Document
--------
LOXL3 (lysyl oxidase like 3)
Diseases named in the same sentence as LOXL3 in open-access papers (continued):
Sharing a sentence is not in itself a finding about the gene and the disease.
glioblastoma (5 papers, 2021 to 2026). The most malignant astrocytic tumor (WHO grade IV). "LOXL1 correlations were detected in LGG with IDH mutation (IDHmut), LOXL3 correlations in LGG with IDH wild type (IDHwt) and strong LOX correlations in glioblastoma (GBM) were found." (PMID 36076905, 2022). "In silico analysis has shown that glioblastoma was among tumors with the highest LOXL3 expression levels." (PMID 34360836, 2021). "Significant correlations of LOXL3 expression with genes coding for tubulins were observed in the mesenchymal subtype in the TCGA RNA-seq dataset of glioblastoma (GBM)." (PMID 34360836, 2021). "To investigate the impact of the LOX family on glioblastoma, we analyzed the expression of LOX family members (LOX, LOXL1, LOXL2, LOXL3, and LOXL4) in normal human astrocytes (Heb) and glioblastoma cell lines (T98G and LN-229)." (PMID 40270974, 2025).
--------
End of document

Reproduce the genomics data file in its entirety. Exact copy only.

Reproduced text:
LOXL3 (lysyl oxidase like 3)
Diseases named in the same sentence as LOXL3 in open-access papers (continued):
Sharing a sentence is not in itself a finding about the gene and the disease.
glioblastoma (5 papers, 2021 to 2026). The most malignant astrocytic tumor (WHO grade IV). "LOXL1 correlations were detected in LGG with IDH mutation (IDHmut), LOXL3 correlations in LGG with IDH wild type (IDHwt) and strong LOX correlations in glioblastoma (GBM) were found." (PMID 36076905, 2022). "In silico analysis has shown that glioblastoma was among tumors with the highest LOXL3 expression levels." (PMID 34360836, 2021). "Significant correlations of LOXL3 expression with genes coding for tubulins were observed in the mesenchymal subtype in the TCGA RNA-seq dataset of glioblastoma (GBM)." (PMID 34360836, 2021). "To investigate the impact of the LOX family on glioblastoma, we analyzed the expression of LOX family members (LOX, LOXL1, LOXL2, LOXL3, and LOXL4) in normal human astrocytes (Heb) and glioblastoma cell lines (T98G and LN-229)." (PMID 40270974, 2025).